Chatting with Ross, it became clear to me that although his interests are broad, he’s mainly passionate about improving urban environments for people who need it most, “different people experience different things in cities which are inconvenient and annoying,” he told me, “I’m very interested in working with disabled and elderly people because the level of inconvenience they experience in cities is much higher. So, there is an amazing opportunity to make a big impact.”
With over half of the world’s population now living in cities, and with an ageing population, it’s easy to see just how big an impact this will have. The race for cities across the globe to become more beautiful and more ‘liveable’ has begun, and technology will no doubt play a huge role in the way this race folds out.
In addition to creating apps and responsive street furniture, one of Ross’s coolest technology projects is called ‘Sight Line’, which enables people with bad sight to learn all the details of construction sites through a transmitter, or app. Not only will the pedestrian quickly know how wide the construction site is, but they will know how long it will be there and even how to get around it.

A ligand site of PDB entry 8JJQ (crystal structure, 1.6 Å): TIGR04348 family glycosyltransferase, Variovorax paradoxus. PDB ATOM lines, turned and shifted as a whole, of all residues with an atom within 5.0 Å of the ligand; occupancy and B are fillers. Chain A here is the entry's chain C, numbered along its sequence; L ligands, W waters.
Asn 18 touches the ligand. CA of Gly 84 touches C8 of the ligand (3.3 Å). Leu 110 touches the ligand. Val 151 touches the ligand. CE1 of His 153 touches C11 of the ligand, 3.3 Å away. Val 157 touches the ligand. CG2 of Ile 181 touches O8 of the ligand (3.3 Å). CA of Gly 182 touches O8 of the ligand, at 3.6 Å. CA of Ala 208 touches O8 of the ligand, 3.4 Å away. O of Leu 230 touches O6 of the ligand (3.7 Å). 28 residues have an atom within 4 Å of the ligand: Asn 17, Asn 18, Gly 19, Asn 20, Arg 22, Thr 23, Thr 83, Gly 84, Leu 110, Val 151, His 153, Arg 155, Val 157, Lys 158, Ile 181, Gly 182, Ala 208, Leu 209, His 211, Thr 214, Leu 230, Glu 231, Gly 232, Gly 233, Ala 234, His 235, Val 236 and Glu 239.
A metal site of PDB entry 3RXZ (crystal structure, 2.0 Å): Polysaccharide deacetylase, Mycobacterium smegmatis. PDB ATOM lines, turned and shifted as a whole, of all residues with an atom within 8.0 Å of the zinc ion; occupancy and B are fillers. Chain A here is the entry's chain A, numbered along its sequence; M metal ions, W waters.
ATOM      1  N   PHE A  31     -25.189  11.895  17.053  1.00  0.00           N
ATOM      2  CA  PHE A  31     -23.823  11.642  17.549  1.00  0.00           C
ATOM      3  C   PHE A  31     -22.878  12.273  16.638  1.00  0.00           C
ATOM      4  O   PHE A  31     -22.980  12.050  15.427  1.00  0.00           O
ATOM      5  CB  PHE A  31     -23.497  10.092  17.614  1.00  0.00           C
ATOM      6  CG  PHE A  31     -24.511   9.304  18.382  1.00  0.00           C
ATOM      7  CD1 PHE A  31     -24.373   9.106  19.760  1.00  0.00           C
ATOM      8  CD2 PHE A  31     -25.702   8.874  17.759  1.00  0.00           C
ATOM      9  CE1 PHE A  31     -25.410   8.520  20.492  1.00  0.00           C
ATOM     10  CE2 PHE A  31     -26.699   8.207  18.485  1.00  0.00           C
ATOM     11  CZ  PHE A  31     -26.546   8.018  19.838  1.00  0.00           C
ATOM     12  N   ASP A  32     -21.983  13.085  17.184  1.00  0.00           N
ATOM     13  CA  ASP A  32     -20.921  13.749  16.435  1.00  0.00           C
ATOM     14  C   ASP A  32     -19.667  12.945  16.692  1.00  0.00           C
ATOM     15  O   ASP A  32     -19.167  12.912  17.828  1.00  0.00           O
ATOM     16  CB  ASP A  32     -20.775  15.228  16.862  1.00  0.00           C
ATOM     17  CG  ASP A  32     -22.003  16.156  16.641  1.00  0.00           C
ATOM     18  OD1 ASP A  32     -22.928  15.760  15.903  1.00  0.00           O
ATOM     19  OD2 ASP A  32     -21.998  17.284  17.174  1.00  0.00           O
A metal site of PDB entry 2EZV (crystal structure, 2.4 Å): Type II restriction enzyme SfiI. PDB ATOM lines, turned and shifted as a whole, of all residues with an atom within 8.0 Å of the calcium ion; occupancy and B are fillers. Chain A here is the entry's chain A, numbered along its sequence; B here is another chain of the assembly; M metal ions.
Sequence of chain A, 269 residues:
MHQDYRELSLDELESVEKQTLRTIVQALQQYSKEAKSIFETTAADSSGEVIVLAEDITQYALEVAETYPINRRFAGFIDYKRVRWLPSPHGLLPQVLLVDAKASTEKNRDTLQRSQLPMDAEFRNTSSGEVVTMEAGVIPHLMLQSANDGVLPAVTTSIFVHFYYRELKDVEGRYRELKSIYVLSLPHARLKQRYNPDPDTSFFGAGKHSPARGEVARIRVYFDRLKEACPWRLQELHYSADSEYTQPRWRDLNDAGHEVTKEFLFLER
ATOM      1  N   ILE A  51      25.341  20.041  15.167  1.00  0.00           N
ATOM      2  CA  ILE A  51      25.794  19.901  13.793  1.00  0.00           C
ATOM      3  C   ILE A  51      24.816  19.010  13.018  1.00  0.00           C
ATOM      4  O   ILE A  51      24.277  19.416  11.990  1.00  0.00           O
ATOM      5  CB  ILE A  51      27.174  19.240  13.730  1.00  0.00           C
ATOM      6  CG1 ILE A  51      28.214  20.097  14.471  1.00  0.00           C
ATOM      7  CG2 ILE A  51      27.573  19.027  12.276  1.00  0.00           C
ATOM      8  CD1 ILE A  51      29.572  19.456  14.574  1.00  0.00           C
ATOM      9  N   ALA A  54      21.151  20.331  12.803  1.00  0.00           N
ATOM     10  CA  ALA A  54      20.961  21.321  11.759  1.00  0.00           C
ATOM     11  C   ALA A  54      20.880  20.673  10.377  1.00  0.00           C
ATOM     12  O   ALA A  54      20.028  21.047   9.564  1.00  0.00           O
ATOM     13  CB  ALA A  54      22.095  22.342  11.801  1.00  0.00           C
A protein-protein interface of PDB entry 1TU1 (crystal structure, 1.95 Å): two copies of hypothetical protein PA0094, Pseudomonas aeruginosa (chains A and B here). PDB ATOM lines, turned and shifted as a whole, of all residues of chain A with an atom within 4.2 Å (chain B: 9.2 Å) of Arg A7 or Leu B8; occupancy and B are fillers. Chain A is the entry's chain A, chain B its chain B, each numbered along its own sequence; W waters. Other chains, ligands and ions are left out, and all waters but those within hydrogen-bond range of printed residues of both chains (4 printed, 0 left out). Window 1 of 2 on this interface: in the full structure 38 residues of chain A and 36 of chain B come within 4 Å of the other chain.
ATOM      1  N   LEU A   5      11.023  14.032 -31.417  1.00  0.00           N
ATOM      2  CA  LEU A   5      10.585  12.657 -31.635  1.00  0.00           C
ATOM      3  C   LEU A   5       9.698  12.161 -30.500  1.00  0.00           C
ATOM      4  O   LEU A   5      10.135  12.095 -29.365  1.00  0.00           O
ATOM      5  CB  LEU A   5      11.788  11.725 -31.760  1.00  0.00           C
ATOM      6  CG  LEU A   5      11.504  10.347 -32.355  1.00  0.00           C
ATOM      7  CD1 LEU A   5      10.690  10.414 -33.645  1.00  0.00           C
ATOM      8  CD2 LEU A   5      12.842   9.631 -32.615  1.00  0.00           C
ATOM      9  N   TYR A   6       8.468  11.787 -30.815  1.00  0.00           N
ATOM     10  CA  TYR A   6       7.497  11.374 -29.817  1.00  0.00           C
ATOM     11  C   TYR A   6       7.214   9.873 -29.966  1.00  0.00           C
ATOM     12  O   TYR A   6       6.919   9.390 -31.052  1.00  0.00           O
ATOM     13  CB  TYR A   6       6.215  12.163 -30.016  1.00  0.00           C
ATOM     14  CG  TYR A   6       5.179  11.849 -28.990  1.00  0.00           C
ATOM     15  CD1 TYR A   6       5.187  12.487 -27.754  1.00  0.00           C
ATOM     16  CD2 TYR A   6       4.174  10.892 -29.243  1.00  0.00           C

“Construction works on footpaths is seriously hard for the visually impaired,” Ross told me, “if somebody can’t access the path that they normally take, and they have no idea how to get around the construction works, they can get completely stuck.”
The awesome thing about Sight Lines is that it taps into existing data already recorded by contractors, so there’s no extra management work needed. By using existing technology and information, Ross’s work is able to completely transform the way people interact with their surroundings. Pretty cool.
When I asked Ross how he imagined the future of cities, he told me that it would probably look something pretty similar to today. Slightly disappointed, I asked, “no changes at all?”
Ross explained, “I just don't really buy into the idea of having a ‘grand vision’ for how the city will look in the future. Instead, I’m focused on solving the problems that exist right now, with the technology we have today.” He imagines an incredible future with amazing improvements, but he doesn't think we’ll get there by drawing big plans. Instead, he thinks, we should focus more on making practical improvements to all the little things - one at a time.
With such simple, yet useful ideas, it was awesome to meet Ross who is at the forefront of creating products that will undoubtedly help to shape the future of our cities.
As part of MINI’s Future Shapers project, in the next few weeks I’ll have the opportunity to see how MINI is exploring its own vision of the future as part of its exhibition ‘BMW Group Future Experience", at the Roundhouse 17 – 26 June 2016. The exhibition will look at groundbreaking new technology that will affect how we live in 100 years. Visitors will be able to see a future MINI, a “Vision Vehicle”, that demonstrates applications of this new design and technology in an iconic car.
(And make sure you check out the full interview below!)
Photos and film by Sam D Jackson.